While we understand that this legal process may seem to be an unnecessary cost and inconvenience, particularly at a time when you just want to enjoy your child, in our experience the benefits derived are worth it. We urge you to obtain an order of adoption or an order of parentage so that your parental relationship with your child will be legally secure no matter where you live and regardless of your relationship with your spouse.

Unmarried Couples

In New York or New Jersey unmarried couples having a child together with the assistance of a gamete donor can legally secure the parental relationship of the non-biologically related parent to the child through a second-parent adoption.

In 2016, the New York Court of Appeals issued a very important ruling addressing the parental rights of the non-biologically related parent of a child conceived through donor insemination.  In Matter of Brooke S.B. v Elizabeth A.C.C., the court ruled that when the biological parent and her partner jointly planned the conception of a child with the intent that they would both be parents, the non-biological parent has standing to request custody and visitation with the child even after the relationship between them dissolves.

The decision reversed decades of prior New York case law, and Rumbold & Seidelman was pleased to have participated in drafting one of the briefs submitted to the court of appeals. At Rumbold & Seidelman, we believe that this important decision will allow non-biological parents in New York to obtain an order of parentage — a court order declaring that both parents are the legal parents of the child — whether or not the parents were married to each other and without the need for an adoption.

Embryo Donation and Adoption

Another option for assisted reproduction is through embryo donation and adoption. This process emerged as a response to the thousands of frozen embryos which are currently being stored by couples no longer needing them to build their families. For a variety of reasons, many people with frozen embryos do not want to destroy them and would prefer to donate them to others seeking to build their families.

Embryo donation can be a great option for single women as well as couples who are unable to use their own gametes.  For parents who cannot conceive using their own gametes, embryo donation (sometimes referred to as embryo adoption) allows them to experience their own pregnancy using an embryo created by others.

Embryo Donation and Adoption in New York and New Jersey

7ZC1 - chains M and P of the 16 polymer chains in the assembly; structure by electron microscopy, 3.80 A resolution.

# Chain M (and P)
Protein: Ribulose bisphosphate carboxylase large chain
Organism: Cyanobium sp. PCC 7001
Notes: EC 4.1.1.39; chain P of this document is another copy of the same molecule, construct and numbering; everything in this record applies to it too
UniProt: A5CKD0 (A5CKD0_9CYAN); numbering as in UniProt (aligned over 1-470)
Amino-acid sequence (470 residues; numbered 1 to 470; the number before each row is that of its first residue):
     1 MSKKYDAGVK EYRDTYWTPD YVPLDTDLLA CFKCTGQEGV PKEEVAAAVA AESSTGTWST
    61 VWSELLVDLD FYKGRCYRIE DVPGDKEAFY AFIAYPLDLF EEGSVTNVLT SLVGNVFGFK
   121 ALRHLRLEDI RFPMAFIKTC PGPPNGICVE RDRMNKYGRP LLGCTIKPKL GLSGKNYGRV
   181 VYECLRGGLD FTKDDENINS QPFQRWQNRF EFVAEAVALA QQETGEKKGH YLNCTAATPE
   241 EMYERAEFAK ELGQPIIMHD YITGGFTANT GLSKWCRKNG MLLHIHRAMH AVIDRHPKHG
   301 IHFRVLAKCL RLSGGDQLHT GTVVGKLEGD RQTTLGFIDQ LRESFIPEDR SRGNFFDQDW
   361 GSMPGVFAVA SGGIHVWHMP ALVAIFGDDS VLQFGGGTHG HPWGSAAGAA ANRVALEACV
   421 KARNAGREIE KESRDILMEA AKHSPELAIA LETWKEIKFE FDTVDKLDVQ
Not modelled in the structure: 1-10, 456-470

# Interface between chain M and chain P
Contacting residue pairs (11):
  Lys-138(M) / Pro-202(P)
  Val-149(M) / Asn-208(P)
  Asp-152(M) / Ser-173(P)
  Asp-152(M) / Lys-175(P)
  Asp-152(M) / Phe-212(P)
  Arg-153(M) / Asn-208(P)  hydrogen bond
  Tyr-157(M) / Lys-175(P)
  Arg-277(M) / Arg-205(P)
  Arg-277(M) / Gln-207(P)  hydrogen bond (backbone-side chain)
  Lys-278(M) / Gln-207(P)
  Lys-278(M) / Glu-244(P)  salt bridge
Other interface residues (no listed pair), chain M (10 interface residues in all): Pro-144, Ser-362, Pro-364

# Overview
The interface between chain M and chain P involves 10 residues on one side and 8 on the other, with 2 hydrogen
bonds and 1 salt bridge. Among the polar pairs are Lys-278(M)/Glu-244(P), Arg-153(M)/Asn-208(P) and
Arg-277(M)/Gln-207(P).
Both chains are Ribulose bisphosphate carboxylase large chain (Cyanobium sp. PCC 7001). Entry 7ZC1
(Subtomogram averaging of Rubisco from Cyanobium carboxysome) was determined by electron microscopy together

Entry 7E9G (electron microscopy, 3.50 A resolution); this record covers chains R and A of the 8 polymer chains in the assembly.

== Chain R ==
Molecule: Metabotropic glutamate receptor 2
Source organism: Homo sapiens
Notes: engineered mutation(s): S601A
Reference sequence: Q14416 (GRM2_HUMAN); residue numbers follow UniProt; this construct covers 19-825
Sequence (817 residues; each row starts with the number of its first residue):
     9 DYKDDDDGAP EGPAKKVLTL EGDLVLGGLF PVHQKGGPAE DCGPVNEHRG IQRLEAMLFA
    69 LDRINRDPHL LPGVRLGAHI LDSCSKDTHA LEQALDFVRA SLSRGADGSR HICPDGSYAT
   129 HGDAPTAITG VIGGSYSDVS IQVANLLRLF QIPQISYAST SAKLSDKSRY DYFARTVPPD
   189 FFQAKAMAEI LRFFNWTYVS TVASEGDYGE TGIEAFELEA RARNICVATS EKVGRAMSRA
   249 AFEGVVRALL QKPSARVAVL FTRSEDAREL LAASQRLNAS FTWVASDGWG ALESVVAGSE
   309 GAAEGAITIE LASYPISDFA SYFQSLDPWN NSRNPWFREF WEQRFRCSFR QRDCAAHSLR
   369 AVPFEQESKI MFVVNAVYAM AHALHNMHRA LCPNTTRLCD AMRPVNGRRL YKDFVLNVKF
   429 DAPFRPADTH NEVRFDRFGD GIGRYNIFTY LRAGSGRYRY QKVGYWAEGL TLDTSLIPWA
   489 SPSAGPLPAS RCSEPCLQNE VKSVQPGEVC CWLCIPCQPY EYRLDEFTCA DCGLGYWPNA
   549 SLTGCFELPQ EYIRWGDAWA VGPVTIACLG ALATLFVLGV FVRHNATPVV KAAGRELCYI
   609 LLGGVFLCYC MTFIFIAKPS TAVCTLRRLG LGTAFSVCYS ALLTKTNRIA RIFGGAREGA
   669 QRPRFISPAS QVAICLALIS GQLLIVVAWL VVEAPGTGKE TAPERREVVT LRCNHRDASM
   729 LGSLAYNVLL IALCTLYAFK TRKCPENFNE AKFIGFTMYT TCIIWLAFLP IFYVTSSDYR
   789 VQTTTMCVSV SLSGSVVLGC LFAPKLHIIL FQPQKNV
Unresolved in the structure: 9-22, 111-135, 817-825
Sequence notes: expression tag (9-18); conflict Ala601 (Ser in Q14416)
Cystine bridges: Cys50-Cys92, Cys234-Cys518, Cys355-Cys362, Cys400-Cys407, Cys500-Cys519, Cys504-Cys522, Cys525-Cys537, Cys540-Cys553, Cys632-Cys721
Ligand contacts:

Embryos are sometimes donated anonymously to embryo donation programs. At other times, the embryo donor(s) and embryo recipient(s) deal directly with one another to transfer control and custody of the embryos from the donors to the recipients. In an IVF embryo donation, it is anticipated that ownership of the embryos will be legally transferred to the embryo recipient(s). Once that occurs, the recipient(s) have decision-making authority over the embryos and can therefore use them to become pregnant with a child who will be their legal child.

An embryo donation agreement between donors and recipients is a critical step in the process, and it’s important to work with a lawyer with expertise in assisted reproductive technology law. At Rumbold & Seidelman, we can draft the embryo donation agreement to ensure that the rights and obligations of embryo donors and embryo recipients are clearly established and legally protected.

Some of the issues addressed in the embryo donation agreement are:

  • Parental rights to the child
  • Desired confidentiality
  • The disposition of embryos no longer needed for procreation
  • Responsibility for storage fees
  • Establishing a mechanism for sharing medical information
  • Potential legal and medical risks
  • Whether the parties desire future contact

As members of the Academy of Adoption and Assisted Reproduction Attorneys, we are recognized as experts in this field and are among  the small group of  legal professionals in New York and New Jersey with the experience required to make your contract process as easy and smooth as possible.

Disposition of Frozen Embryos

Whether you are currently undergoing IVF treatments, have embryos that were donated to you or have embryos which you created but are no longer using, we can advise you with regard to the disposition of your embryos.

Every reputable IVF clinic and embryo storage facility will require that you complete a “disposition agreement.” The disposition agreement instructs the IVF clinic or storage facility about how to handle your cryo-preserved embryos in the event of divorce or separation or the death of one or both of you. Although this disposition agreement can have profound consequences on your ability to use the stored embryos in the future, many people fail to adequately think through their disposition options.

Depending on your circumstances and the choices you wish to make with respect to the disposition of your embryos, it may be advisable for you to work with an attorney who can draft legal documents to secure your choices and address any inheritance and survivor benefits implicated by the use of your cryo-preserved embryos, including the rights of a posthumously conceived child.

If you have any questions about the legalities of sperm donor agreements and waivers of rights, embryo donation and embryo adoption or the disposition of embryos, you can contact us anytime at 888-962-3001 or through our online form.

Even if you just have questions about the gamete donation process, feel free to contact us; we are happy to “demystify” the process for you.

  • 116 Kraft Avenue, Suite 3
  • Bronxville, NY 10708
  • Tel: 914-779-1050